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We will occasionally be including an extended note on some aspect of the Bible of special interest to Journal readers.

Old Testament prophets

From the August 1992 issue of The Christian Science Journal

Because of who they were, the message they proclaimed, and their effect on the spiritual development of their world and ours, the prophets have been described both as "some of the most disturbing people who have ever lived" and as "the men whose inspiration brought the Bible into being—the men whose image is our refuge in distress, and whose voice and vision sustain our faith" (Abraham Heschel, The Prophets) .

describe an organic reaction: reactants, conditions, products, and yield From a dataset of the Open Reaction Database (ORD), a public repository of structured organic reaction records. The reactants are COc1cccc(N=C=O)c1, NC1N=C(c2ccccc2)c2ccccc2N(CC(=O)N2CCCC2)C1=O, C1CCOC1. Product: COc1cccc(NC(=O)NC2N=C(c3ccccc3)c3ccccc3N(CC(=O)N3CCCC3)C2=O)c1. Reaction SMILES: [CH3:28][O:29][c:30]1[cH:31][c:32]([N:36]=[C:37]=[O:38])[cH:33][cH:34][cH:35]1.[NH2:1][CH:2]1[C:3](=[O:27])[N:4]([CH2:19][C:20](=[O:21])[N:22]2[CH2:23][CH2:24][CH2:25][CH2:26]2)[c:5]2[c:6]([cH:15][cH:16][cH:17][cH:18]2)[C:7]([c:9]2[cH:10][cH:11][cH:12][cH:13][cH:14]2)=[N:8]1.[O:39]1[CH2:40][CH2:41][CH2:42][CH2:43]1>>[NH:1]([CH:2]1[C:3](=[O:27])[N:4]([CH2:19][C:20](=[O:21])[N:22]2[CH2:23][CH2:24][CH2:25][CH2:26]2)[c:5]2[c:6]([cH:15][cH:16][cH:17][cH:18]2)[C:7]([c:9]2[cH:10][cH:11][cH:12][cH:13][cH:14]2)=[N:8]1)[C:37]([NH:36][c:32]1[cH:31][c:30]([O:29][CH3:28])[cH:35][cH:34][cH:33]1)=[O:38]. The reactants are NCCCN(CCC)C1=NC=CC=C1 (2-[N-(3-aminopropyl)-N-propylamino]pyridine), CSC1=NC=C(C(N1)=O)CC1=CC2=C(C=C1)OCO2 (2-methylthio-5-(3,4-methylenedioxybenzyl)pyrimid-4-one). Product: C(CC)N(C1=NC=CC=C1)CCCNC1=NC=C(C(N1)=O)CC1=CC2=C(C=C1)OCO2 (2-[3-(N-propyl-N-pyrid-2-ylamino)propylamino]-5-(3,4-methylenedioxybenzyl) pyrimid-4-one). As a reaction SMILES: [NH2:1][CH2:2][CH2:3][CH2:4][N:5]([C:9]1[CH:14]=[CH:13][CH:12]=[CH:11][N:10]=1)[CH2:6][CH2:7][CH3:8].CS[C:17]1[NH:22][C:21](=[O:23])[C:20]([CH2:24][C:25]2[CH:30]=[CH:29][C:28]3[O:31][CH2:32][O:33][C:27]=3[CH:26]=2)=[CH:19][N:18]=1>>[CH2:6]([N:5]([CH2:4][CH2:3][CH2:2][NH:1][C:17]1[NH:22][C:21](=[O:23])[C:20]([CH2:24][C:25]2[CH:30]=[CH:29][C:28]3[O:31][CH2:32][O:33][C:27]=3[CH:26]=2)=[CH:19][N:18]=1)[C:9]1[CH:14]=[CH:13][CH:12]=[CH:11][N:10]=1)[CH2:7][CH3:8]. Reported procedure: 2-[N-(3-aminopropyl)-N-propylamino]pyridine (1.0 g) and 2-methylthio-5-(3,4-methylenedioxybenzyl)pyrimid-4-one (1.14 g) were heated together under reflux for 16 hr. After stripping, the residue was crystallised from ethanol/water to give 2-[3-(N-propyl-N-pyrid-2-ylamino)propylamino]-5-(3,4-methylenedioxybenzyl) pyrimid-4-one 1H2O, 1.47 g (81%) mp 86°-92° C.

Originally called "seers" (I Sam. 9:9), the prophets proclaimed the divine viewpoint, putting human experience into perspective on the basis of God's purpose and activity. In a sense the Scriptures taken as a whole are largely the prophetic interpretation of history as it unfolded for the Biblical peoples. While more accurately "forth-tellers" of divine revelation than foretellers of human history, the prophets—proclaiming divine truth as they did—often served both ends.

We are most familiar with a handful of towering figures such as Elijah and Elisha, and the so-called "literary prophets" whose writings constitute a major part of the OT. But these are only a few of the prophets of Israel. The great majority are not even known to us by name (see, for example, Num. 11:24-29; I Kings 18:4).